JQP in brief

Not sure when I’m next going to get writing time, so a context update: this pdf report has now come out. Now we know what the orange jackets were doing, and can see why the police may have been targeting them. It’s worth reading. Considered thoughts to follow.

In other news, LibCon in making me think shocker. Sunder’s document is intelligent and well-written, and the goal is not only admirable, I think it’s necessary. But this instance of it is tied to party-political in-fighting and that shows. I’ve not got a considered response yet, but I’m working on one.

The Evening Standard are still desperately trying to dig themselves out of their fantastically bad reporting in the immediate aftermath of the police riot. More, and more, and more data has come out which illustrates that they were a, wrong and b, blood-thirsty in their early reporting. It seems their spin is to focus on the only thing they can legitimately report on without being hoist on their own petard: the hiding of identity numbers. Old news to anyone who was watching at the time, but at least the Standard will be putting a lot of people’s eyes on the problem who wouldn’t even remotely believe it if it weren’t in the Standard, the Torygraph or the Times.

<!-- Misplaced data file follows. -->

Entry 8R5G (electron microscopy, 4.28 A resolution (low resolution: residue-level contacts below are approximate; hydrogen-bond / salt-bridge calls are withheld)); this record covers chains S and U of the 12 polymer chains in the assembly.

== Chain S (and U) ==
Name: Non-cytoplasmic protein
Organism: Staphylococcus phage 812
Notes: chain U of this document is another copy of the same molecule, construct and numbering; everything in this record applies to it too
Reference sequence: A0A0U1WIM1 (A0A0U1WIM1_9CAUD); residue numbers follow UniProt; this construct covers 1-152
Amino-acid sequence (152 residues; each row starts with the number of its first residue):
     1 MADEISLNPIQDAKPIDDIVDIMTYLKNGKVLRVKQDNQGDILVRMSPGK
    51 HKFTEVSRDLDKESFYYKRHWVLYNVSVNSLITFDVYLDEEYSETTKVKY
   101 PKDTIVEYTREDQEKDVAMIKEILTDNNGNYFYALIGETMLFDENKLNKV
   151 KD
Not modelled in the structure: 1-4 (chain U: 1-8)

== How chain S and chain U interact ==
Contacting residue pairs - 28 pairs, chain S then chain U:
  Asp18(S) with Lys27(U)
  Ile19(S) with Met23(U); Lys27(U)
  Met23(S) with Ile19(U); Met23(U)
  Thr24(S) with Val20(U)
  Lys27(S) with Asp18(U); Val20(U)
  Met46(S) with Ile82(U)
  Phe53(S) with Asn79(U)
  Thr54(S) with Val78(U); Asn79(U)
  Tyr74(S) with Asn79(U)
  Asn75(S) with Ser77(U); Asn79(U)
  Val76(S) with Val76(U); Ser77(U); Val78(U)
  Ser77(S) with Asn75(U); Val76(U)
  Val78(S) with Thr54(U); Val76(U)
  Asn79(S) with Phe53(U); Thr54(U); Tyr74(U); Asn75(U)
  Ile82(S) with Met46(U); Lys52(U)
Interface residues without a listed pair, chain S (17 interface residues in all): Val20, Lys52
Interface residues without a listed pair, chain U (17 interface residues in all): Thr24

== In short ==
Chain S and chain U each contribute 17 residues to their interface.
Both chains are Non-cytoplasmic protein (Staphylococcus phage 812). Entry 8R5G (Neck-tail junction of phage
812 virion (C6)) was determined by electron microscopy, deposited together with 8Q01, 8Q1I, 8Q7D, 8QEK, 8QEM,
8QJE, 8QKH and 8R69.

Filed under Context, Signal

2 responses to “JQP in brief

  1. bensix

    The Standard has an interesting habit of coming over all creative…

    “Dear Ms Wadley

    I wonder whether I could express my concern about a couple of headlines that the Standard has run in the last few days.

    On the morning of Friday 22 July a young man, Jean Charles de Menezes, was shot dead at Stockwell Tube station. Later that day, on newsstands all across London, hoardings for your newspaper read as follows:


    At the time this headline appeared nobody was in a position to say that Mr de Menezes was a bomber…”

    • johnqpublican

      Indeed. Partly, that’s a problem caused by their very nature; they have to scoop the next morning’s papers on anything which happens prior to about 2pm. That means they would either have to be astoundingly rigorous at the editorial level, or have a flexible conscience when it comes to reporting accurately.

      Since they, like every other newspaper, have no actual ethics other than increasing shareholder value [1], they’d rather go for the sensational than the accurate. It’s true of the whole spectrum of papers but it’s hugely amplified with the Standard. The same can be seen with both thelondonpaper and LondonLite.

      [1] Note, I say newspapers, not newspaper journalists. I personally make a clear distinction between the vast majority of the professional British press, and the corporate overlords who determine their editorial and fact-checking policies.